Bad Marketing Beware - Intransa is Back!By John Honovich, Published Mar 13, 2015, 12:00am EDT
They are trying.
Reborn as 'Viakoo', the bad marketing is back.
Petitioning Homeland Security
Viakoo's VP of Marketing is petitioning the US Department of Homeland Security to "Require reporting of security video uptime". In a month, their petition has gained just 18 supporters so it looks like that is not going to happen.
Bad Marketing - Only 70% Working
Viakoo's hook is that surveillance systems only work about 70% of the time. They are vague about how they calculate that metric but cite a few horror stories such as Philadelphia's disastrous system and the Kansas City sexual assault incident.
Their 'best' 'source' comes from a June 2014 Security Magazine 'article' that is a fluff piece for Viakoo, where they declare, definitively, yet without any evidence, that:
"At any given time, 30 percent of an IP video network does not work properly."
Even more astounding, the Co-Founder of Viakoo, Mark McCourt [link no longer available], was simultaneously Publisher of Security Magazine at that time the article was published, which is an astounding conflict of interest.
30% Not Working
The 30% claim is extremely high in our experience (e.g., in a 100 camera system, 30 cameras not working properly). If an integrator's client had 30% of their cameras not working regularly, we severely doubt how long the integrator would stay in business.
Moreover, if 30% of a surveillance system is not working, this is almost always the result of one of three issues:
- Indifferent: The user does not value their surveillance system and does not care what happens to it.
- Political: There is a political issue where internal groups are finger pointing over responsibility and costs.
- No money: Most common when cameras are not working, the user cannot allocate the funds to fix / maintain their system.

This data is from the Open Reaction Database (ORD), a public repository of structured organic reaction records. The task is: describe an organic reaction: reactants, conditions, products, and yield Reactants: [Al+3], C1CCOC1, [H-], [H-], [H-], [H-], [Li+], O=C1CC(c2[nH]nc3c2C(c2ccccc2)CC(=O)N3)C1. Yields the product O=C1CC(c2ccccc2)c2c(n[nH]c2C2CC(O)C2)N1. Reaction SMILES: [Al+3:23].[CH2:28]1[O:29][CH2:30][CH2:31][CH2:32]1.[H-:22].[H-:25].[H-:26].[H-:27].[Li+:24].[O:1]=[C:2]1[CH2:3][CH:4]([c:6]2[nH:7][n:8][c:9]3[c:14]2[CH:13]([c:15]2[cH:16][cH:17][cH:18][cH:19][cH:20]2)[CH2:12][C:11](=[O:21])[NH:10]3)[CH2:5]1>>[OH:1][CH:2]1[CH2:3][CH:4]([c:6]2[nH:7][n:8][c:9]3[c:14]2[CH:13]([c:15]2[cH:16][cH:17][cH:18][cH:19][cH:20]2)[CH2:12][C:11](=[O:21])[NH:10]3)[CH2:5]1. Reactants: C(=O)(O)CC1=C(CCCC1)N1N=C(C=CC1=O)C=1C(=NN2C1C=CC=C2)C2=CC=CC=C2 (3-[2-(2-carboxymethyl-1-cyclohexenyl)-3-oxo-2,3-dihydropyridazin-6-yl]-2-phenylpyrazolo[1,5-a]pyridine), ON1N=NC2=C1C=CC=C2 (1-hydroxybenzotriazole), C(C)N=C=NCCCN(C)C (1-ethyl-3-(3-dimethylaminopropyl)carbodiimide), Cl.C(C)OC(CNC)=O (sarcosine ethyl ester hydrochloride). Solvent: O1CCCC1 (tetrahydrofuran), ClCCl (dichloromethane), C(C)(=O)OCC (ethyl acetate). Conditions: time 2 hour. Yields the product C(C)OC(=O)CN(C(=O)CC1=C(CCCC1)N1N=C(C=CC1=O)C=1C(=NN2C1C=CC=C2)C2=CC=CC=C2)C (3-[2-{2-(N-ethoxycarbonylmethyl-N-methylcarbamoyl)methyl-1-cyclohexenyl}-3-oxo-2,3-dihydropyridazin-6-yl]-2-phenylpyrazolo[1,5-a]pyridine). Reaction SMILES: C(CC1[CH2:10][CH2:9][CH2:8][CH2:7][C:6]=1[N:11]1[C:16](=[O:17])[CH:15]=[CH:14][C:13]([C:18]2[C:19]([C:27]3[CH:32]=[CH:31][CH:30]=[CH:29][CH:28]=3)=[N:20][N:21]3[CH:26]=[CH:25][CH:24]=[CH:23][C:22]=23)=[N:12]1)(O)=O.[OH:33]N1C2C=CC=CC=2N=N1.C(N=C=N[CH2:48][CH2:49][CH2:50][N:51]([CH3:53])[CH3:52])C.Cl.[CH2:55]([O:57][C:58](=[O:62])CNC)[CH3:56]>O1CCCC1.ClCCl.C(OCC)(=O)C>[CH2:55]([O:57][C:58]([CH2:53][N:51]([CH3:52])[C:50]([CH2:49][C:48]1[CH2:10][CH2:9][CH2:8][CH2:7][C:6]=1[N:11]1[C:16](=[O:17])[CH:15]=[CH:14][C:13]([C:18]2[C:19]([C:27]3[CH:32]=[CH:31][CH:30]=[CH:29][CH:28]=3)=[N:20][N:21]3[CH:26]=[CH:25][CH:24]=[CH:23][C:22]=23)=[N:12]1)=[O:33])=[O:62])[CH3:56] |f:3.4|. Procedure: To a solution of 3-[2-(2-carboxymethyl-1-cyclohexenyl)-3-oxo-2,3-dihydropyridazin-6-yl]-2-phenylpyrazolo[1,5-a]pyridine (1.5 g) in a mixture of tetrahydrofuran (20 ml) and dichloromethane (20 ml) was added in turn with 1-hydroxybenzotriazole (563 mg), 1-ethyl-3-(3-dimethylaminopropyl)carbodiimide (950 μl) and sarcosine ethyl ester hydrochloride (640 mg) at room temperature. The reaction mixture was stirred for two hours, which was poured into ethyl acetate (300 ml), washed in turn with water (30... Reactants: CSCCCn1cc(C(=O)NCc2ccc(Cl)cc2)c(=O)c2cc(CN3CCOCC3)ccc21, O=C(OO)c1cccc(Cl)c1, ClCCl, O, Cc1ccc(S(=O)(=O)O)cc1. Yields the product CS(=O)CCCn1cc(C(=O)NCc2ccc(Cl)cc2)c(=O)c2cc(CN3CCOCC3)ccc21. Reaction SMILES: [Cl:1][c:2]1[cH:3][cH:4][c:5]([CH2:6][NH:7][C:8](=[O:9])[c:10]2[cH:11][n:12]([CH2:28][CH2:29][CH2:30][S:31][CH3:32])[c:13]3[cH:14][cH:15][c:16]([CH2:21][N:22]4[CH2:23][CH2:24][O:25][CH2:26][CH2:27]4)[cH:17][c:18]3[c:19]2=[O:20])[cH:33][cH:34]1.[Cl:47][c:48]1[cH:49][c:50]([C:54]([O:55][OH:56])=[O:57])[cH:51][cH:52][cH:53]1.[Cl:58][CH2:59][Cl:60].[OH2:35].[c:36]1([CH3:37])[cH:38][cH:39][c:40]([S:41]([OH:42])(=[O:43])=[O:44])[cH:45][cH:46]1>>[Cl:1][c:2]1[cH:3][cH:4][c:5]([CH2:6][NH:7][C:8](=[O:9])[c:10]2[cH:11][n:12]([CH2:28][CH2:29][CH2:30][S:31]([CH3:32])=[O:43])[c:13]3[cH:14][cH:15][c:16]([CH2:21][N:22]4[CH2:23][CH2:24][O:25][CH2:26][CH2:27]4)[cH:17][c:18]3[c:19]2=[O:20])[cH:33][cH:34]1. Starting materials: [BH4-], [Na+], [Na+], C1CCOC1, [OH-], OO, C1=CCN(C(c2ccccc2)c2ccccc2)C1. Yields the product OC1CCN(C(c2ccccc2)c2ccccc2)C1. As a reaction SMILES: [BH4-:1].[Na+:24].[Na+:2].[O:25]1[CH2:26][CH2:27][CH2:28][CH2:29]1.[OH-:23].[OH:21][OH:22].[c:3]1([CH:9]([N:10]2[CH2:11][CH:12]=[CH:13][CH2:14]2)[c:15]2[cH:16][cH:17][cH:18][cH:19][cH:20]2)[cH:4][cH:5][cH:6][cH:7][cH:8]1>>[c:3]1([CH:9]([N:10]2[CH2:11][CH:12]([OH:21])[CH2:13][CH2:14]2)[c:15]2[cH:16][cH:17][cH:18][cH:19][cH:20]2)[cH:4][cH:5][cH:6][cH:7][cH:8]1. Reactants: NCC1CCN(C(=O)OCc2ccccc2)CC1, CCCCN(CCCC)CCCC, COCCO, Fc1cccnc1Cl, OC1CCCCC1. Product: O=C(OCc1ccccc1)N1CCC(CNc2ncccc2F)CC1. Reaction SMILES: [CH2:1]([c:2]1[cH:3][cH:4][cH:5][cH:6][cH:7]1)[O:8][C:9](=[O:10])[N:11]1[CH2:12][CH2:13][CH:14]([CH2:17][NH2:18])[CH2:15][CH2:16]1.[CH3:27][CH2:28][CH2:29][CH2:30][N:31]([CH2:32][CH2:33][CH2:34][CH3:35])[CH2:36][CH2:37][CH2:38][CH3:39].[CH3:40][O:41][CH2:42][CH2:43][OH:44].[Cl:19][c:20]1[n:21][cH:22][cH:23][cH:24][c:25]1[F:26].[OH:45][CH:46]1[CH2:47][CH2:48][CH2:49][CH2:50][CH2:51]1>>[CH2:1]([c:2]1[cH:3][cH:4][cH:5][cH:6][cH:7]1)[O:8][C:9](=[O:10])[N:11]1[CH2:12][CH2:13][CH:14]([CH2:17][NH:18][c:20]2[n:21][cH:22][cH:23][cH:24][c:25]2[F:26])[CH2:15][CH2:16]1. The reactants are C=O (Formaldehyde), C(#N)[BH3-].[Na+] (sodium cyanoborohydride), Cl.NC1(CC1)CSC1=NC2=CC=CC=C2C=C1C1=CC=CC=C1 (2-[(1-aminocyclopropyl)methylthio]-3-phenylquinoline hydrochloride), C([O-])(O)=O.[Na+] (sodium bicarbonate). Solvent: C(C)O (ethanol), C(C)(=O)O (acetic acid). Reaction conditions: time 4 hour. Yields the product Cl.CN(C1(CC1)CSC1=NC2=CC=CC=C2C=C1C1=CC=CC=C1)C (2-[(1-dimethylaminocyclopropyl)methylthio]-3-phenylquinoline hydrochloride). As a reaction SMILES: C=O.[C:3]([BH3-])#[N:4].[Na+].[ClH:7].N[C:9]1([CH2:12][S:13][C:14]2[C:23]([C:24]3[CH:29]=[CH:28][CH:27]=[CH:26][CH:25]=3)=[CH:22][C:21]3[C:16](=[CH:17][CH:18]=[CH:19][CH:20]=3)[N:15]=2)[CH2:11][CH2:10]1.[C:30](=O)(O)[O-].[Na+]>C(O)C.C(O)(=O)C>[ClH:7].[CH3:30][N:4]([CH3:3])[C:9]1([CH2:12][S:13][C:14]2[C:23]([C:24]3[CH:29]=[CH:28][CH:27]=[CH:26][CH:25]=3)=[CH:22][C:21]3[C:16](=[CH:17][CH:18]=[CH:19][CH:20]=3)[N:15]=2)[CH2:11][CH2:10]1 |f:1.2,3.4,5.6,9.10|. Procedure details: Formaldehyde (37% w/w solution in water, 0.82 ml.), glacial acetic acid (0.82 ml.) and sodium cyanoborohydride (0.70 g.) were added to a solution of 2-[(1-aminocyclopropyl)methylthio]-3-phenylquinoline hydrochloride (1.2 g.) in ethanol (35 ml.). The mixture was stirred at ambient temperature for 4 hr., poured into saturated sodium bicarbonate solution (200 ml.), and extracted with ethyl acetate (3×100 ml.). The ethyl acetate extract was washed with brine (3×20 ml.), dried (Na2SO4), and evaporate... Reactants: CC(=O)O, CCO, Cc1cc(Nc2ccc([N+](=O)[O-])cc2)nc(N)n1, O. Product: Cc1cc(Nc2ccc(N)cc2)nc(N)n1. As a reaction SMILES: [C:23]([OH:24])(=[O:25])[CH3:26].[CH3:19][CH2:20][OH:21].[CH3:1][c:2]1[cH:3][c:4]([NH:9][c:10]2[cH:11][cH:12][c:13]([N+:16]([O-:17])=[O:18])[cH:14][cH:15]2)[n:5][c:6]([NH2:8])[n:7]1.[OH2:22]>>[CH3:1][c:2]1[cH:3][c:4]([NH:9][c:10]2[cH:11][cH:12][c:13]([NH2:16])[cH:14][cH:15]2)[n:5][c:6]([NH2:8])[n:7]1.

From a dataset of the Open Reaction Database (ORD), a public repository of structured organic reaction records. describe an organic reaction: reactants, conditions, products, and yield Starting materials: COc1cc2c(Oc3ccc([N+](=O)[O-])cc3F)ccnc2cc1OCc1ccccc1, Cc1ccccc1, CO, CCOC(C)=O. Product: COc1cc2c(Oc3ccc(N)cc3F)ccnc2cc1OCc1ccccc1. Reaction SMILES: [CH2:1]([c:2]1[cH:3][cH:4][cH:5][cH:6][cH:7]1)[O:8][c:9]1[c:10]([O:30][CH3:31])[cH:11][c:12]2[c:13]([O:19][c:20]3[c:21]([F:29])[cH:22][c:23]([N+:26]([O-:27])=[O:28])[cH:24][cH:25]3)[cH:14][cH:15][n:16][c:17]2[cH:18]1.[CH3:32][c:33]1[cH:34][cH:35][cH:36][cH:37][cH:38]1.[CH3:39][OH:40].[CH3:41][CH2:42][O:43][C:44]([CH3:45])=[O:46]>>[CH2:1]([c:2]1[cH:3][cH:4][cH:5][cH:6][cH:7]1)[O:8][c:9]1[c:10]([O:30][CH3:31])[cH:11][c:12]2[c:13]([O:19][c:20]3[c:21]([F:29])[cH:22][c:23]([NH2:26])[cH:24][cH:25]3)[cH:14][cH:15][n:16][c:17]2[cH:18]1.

Viakoo - $5 Every Camera, Every Month
Viakoo's 'deal' is that you pay them $5 for every camera, every month and they will report the health of your cameras, recorders and video system. They will not fix anything for that, just provide information on what is or is not working.
If you have a 100 camera system, that is $6,000 per year to Viakoo.
The Catch-22 For Viakoo
Leading with the 'only 70% working' claim actually hurts them, because:
Well run organizations who have almost all of their equipment working will conclude that Viakoo's pitch is not applicable for them.
On the other hand, those with 70% or less 'working' don't need to pay thousands a year to know that they have problems. It's obvious. Worse, they will generally be too indifferent, incapable or unable to pay for Viakoo.
Intransa / Viakoo are their own worse enemy. Instead of building a product at a reasonable price to meet real needs, they have to play these games where they invent wild claims and try to foist them on surveillance users.
There is some potential for video surveillance health monitoring but it is hard to do (limited information available from most systems) and there are many alternatives (including well developed integrated options from bigger VMSes and network monitoring offerings). Trying to sell that for $60 per camera per year (effectively more than a VMS license) is a really hard sell. Perhaps that is why they are left to trick users.
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